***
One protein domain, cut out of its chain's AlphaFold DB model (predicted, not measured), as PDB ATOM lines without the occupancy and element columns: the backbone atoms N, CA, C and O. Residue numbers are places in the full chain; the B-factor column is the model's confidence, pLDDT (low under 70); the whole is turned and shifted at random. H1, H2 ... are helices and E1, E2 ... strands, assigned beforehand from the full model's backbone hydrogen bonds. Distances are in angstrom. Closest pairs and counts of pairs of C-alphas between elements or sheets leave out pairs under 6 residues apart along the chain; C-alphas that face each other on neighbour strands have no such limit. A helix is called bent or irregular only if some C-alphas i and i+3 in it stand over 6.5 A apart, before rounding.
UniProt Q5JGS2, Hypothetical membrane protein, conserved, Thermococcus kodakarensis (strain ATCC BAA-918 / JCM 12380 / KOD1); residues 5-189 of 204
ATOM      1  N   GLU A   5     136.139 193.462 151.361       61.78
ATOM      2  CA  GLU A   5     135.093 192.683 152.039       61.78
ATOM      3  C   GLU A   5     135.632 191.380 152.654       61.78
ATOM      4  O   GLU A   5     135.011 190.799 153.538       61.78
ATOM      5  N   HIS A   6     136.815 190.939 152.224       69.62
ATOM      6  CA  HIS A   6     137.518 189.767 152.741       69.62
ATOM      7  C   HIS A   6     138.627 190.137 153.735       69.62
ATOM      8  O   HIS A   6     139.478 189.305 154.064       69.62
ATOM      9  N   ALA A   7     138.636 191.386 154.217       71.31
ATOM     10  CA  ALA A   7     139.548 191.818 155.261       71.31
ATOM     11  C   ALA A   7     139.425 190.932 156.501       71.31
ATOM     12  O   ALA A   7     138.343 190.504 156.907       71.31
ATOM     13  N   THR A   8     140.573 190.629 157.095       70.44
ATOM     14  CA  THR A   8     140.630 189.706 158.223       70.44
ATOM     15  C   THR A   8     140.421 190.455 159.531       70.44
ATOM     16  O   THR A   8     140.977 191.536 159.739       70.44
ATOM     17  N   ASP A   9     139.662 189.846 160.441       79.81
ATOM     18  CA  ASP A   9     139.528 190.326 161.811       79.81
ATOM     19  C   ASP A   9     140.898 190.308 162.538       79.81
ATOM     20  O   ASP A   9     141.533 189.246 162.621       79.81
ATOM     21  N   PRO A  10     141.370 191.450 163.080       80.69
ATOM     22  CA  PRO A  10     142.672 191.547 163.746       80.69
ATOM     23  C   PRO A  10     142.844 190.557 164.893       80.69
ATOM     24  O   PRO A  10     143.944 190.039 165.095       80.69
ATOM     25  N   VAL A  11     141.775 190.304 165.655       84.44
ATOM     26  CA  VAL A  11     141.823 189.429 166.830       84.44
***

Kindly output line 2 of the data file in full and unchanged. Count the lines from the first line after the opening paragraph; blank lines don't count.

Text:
ATOM      1  N   GLU A   5     136.139 193.462 151.361       61.78